To the citizens of New England, hospital leaders, fellow clinicians, emergency medical service providers, and all essential workers on the frontlines of the COVID-19 pandemic:
Faced with this unprecedented crisis, we have worked to ensure the safety and health of all citizens of our region. With strong local and regional leadership, we successfully mobilized resources for hospitals and other health care facilities bearing the brunt of the first pandemic surge. As a result, despite the need to divert extensive resources to combat COVID-19, we have not compromised the care of the patients that we are equipped to treat, including those with disabling and life-threatening strokes.
In preparation for the surge, leaders and representatives of regional stroke centers that provide the highest levels of care joined in cooperation to form the New England CSC Collaborative. We decided to work together to ensure continued access to advanced therapies for patients with stroke in the event that our centers were overwhelmed by the pandemic. Our concerns emerged from preceding experiences in China, Italy, and concurrent events in New York. Our centers risked exceeding ICU bed capacity or losing our doctors, nurses, and technologists to the virus. During the first COVID-19 surge, several CSCs had to pause admissions of new patients for several days due to limited numbers of ICU beds. Cooperation between members of the Collaborative allowed prompt redirection of stroke patients to other CSCs able to provide urgent life-saving treatment. As a result, in our region, no patient presenting to a CSC with severely disabling stroke went untreated as collateral damage of the pandemic.
Given concerns about the persistent and future impact of COVID-19, we are continuing this collaboration as part of our community effort to adapt to this crisis. Just as we pledge to ensure the best treatment for stroke, we urge you to continue to respond with utmost speed when you recognize the signs and symptoms of this severe disease. Rapid response is critical at all levels:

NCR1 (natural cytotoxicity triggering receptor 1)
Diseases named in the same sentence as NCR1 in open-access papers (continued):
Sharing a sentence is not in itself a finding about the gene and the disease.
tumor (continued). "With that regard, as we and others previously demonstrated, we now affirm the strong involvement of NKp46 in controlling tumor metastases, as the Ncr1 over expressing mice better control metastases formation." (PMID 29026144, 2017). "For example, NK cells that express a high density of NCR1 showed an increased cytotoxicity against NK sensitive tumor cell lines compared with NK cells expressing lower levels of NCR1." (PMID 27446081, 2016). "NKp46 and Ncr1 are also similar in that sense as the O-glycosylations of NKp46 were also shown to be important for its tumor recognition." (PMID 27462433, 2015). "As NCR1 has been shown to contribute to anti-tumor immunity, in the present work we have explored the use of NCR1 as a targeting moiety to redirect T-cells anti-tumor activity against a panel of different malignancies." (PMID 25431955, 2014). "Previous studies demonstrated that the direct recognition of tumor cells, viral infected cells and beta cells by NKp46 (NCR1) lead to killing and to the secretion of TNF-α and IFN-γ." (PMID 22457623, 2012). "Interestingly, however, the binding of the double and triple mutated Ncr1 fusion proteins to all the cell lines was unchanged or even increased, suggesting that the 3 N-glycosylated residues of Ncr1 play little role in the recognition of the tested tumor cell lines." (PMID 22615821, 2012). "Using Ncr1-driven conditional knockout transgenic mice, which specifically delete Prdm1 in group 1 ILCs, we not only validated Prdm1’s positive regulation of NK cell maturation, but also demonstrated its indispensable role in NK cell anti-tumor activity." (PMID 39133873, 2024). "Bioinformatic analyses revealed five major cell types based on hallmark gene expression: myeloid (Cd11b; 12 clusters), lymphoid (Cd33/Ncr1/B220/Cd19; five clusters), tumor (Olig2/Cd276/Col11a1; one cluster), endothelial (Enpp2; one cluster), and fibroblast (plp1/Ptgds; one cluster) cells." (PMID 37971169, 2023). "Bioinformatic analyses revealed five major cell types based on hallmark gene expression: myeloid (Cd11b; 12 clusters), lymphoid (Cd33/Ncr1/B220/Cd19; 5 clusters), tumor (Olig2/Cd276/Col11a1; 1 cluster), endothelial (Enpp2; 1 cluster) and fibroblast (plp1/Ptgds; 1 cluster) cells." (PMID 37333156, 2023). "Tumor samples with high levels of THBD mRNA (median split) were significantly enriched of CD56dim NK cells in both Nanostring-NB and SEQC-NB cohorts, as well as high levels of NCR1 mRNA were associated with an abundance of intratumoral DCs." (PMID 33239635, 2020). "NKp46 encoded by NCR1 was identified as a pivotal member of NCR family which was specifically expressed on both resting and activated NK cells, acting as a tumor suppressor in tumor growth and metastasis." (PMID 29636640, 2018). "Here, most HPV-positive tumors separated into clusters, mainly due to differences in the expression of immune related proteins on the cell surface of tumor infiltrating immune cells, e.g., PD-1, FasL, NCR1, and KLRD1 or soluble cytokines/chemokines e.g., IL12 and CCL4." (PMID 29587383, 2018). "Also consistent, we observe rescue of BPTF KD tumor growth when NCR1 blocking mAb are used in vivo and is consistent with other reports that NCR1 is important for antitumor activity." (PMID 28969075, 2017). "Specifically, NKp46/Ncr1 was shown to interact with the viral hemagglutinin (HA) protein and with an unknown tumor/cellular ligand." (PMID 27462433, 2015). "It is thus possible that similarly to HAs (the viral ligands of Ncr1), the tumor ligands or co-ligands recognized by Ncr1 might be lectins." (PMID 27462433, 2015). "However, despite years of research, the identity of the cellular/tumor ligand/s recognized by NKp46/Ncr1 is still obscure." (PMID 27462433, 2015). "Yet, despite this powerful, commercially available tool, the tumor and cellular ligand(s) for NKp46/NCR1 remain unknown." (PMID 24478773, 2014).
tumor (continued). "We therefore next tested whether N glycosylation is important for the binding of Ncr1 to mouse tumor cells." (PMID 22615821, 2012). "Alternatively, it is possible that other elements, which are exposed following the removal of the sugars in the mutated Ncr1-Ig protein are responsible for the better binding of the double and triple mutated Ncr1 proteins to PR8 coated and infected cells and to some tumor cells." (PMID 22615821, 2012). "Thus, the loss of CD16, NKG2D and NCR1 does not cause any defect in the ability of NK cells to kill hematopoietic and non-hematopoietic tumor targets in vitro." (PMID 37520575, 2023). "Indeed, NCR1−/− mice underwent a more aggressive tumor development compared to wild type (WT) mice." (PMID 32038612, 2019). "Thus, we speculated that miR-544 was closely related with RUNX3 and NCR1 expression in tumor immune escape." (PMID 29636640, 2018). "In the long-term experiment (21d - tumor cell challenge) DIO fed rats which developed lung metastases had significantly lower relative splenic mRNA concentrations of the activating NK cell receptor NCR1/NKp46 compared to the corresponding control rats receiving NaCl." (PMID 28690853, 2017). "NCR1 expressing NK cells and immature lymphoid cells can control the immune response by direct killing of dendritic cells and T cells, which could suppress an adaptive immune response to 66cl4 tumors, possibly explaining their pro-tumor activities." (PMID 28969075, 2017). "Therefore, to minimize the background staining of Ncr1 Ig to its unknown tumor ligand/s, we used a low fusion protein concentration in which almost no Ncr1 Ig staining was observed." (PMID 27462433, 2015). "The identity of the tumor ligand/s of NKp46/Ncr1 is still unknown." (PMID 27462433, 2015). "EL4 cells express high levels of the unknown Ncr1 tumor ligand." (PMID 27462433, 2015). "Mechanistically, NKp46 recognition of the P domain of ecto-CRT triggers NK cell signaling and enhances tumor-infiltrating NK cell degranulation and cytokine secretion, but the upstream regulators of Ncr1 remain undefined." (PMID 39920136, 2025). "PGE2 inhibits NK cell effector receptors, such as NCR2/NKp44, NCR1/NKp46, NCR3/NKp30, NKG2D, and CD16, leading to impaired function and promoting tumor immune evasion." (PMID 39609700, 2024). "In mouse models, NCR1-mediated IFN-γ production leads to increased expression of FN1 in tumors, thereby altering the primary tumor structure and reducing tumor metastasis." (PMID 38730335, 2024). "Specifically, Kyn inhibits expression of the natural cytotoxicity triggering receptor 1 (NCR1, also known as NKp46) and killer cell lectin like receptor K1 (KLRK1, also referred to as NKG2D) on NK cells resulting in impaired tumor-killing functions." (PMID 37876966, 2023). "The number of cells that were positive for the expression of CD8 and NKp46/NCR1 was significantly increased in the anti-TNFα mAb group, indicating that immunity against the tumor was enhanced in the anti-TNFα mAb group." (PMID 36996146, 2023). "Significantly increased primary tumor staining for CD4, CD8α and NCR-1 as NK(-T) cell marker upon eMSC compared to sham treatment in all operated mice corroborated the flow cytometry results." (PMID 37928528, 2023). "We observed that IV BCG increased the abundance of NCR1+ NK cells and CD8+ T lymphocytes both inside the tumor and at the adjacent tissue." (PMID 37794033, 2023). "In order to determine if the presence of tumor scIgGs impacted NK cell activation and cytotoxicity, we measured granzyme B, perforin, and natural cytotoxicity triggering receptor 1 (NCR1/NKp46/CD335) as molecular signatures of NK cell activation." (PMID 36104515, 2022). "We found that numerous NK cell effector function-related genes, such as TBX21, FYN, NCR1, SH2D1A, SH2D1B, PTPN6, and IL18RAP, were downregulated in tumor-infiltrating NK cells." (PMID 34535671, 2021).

- Emergency Medical Services should continue to bring people with stroke symptoms emergently to the hospital and help them understand that hospitals have multiple systems in place to keep
them safe from COVID-19 exposure. A recent study at a Massachusetts CSC showed that the risk acquiring coronavirus infection from a hospitalization was extremely low (< 0.001%).
- Primary care and urgent care clinicians should continue to transfer patients to Emergency Departments immediately when they present with signs and symptoms of stroke.
- If you have stroke risk factors (high blood pressure, elevated cholesterol, diabetes, smoking, atrial fibrillation), please continue to work with your providers to reduce your chances of having a
stroke. If you or a loved one lives alone, please check in with your support network regularly to minimize the chances of stroke symptoms going unrecognized and unaddressed.
- And, most critically, we all must understand that presenting to a hospital immediately offers the best chance of recovery from stroke. COVID-19 should not deter you from seeking help.
We pledge to you that we will work together to ensure the best possible treatment for patients with stroke despite the challenges of the COVID-19 pandemic and future threats. We ask that all hospitals continue to use their existing referral pathways for acute stroke treatment. Coordination for re-routing will occur at the level of the CSCs if needed.
We are prepared in the event the pandemic surges again in our states. We remain united against this common threat. We ask that you do your part: wear masks, practice hand hygiene, physically distance, and remain vigilant for signs and symptoms of stroke. The New England CSC Collaborative will continue to serve in the fight against stroke during the COVID-19 pandemic and beyond.